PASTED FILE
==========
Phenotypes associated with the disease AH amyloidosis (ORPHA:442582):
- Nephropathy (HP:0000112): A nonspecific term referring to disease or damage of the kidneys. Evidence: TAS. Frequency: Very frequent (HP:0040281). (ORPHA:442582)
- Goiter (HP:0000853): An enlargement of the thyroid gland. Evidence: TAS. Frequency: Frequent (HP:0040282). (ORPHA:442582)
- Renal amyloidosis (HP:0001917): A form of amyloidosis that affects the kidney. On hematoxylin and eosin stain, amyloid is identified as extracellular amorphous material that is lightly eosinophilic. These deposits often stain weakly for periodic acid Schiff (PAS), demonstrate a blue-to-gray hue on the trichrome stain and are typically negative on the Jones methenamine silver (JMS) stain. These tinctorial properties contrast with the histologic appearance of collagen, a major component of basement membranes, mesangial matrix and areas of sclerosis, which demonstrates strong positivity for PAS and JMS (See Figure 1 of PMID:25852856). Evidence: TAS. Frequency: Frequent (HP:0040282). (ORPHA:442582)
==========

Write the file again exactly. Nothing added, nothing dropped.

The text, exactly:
Phenotypes associated with the disease AH amyloidosis (ORPHA:442582):
- Nephropathy (HP:0000112): A nonspecific term referring to disease or damage of the kidneys. Evidence: TAS. Frequency: Very frequent (HP:0040281). (ORPHA:442582)
- Goiter (HP:0000853): An enlargement of the thyroid gland. Evidence: TAS. Frequency: Frequent (HP:0040282). (ORPHA:442582)
- Renal amyloidosis (HP:0001917): A form of amyloidosis that affects the kidney. On hematoxylin and eosin stain, amyloid is identified as extracellular amorphous material that is lightly eosinophilic. These deposits often stain weakly for periodic acid Schiff (PAS), demonstrate a blue-to-gray hue on the trichrome stain and are typically negative on the Jones methenamine silver (JMS) stain. These tinctorial properties contrast with the histologic appearance of collagen, a major component of basement membranes, mesangial matrix and areas of sclerosis, which demonstrates strong positivity for PAS and JMS (See Figure 1 of PMID:25852856). Evidence: TAS. Frequency: Frequent (HP:0040282). (ORPHA:442582)